By Daniel Hunter
A quarter of businesses do not offer counselling to help staff cope with stress, new research has revealed.
The results of the study, commissioned by PMI Health Group, follows the CIPD’s assertion that stress is now the number one cause of long-term absence.
“Clearly, this is a concern for businesses as they aim to reduce the number of staff on long-term sickness absence,” said PMI Health Group Compliance Director Mike Blake.
“Stress is the biggest cause of long-term absence in this country, so it is necessary to take appropriate steps to reduce its effect. Where services, such as counselling, are provided, it is imperative to clearly communicate this to both employees and their line managers. This helps to ensure that the services are properly accessed when required.
“Only by doing this can the problem be addressed at source to help improve performance, productivity, staff retention and attendance levels.”
Stress now accounts for 33 per cent of all long-term absence in non-manual jobs and 21 per cent in manual jobs, while 40 per cent of employers reported a rise in stress-related sick days during 2011.*
There are many tried and tested methods to ensure employees do not feel the strain at work, but here are some of the strangest ways employers around the world have tried to beat stress in the workplace:
· A brewery in Prague offers employees and visitors the chance to soak up their stress by providing a hot beer bath, allowing the beer’s sedating qualities to be absorbed into the blood stream!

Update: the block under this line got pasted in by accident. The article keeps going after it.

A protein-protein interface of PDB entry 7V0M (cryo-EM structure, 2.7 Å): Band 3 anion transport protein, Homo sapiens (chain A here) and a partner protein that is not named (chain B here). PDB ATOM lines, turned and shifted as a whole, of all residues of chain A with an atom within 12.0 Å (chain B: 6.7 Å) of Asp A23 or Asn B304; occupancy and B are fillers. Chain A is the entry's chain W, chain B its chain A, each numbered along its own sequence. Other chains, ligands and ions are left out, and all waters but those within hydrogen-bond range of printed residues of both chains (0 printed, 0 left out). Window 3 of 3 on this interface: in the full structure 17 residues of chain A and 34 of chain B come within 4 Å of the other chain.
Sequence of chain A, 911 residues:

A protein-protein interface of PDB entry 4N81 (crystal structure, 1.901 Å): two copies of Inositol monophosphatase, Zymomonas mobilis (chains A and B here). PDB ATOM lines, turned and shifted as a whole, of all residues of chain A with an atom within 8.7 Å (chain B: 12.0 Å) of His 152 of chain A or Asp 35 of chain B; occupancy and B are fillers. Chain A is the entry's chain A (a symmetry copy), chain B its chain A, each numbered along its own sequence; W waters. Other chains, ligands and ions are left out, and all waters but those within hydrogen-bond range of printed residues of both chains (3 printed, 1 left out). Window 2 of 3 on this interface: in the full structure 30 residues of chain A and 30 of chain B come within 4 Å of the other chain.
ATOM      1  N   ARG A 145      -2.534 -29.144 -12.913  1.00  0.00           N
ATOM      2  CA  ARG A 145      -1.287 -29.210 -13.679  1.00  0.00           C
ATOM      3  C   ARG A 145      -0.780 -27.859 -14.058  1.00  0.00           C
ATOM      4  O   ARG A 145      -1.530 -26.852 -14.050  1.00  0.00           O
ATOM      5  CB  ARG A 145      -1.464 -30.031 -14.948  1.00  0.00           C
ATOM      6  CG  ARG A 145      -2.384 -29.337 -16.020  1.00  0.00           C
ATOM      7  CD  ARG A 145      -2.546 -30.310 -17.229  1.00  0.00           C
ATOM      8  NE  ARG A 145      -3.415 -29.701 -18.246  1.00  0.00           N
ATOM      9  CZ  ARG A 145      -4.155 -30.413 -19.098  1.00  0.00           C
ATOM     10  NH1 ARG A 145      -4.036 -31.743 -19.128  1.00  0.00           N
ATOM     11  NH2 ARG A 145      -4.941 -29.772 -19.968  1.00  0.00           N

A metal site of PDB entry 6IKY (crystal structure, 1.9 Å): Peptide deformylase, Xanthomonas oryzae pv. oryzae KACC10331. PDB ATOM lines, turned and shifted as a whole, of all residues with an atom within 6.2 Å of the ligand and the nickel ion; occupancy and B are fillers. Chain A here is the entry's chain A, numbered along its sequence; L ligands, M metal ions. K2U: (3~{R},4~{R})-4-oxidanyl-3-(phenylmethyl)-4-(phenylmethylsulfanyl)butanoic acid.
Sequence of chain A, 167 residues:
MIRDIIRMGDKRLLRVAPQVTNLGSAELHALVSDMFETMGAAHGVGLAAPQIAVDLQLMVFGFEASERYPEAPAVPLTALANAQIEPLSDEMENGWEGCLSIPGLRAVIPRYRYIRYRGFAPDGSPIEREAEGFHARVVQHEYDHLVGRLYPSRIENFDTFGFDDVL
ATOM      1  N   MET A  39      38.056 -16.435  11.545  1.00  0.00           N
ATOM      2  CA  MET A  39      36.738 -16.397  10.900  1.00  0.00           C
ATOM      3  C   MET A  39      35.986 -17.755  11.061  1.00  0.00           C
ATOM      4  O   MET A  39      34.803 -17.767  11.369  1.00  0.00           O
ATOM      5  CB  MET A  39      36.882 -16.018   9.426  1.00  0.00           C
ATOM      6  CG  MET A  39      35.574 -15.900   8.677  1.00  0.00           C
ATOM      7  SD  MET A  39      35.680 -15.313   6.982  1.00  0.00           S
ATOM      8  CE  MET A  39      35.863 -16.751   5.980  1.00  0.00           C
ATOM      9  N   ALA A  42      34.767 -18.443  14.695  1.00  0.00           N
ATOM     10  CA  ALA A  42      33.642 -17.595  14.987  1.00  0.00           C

· Internet giants Google and Yahoo both offer a massage service by a qualified masseuse whenever their employees are feeling the strain of working for such a high-profile brand.
· The Google office in Zurich has a relaxation room where employees can lie on massage chairs in a darkened room, lit only by an aquarium built into the wall.
· Russians are submerging their anxiety by being buried alive on their lunch break! Therapists insist that rather than causing an asphyxiating feeling, a calming effect is produced with employees left ‘at one with their mind’.
· Animal therapy is a booming business in Tokyo. With the lack of space available for animals, people are turning to hiring out ‘man’s best friend’ by the hour in offices to reduce stress levels. In Russia, one company even has a pet marmoset monkey!
· An American company employs a certified Laughter Yoga teacher to teach employees unconditional laughter with yogic breathing. It increases the amount of oxygen in the body, relieving tension and anxiety.
· A concierge is available at Infogain Corp. to help employees manage their personal life when work is getting too busy and stressful. The system assists in paying bills, travel arrangements and even shopping.
· Proctor and Gamble have installed ‘EnergyPods’ within their offices which allow employees to nap for an optimal time before being gently woken up by vibrations and softly played music - leaving the user reputedly rejuvenated and ready for more work.
· With tables made of hay and decorated as a wheat field, the ‘rustic retreat’ in the TripAdvisor office is a place where employees can go to unwind and escape from their heavy workload. It has proved so successful that another area of the office has now been dressed as a bamboo forest.
· After Milan-based clothing company, Comvert, turned an abandoned cinema into their office, a lot of empty space remained up in the circle area. This was, rather imaginatively, turned into a skatebowl for employees to use whenever they want during the day.
· All the walls in Taiwanese company, IPEVO, are made of dried grass lawns so the office is permeated with the smell of the great outdoors — employers claim that it has made the workplace a lot calmer since the grass was put into place.
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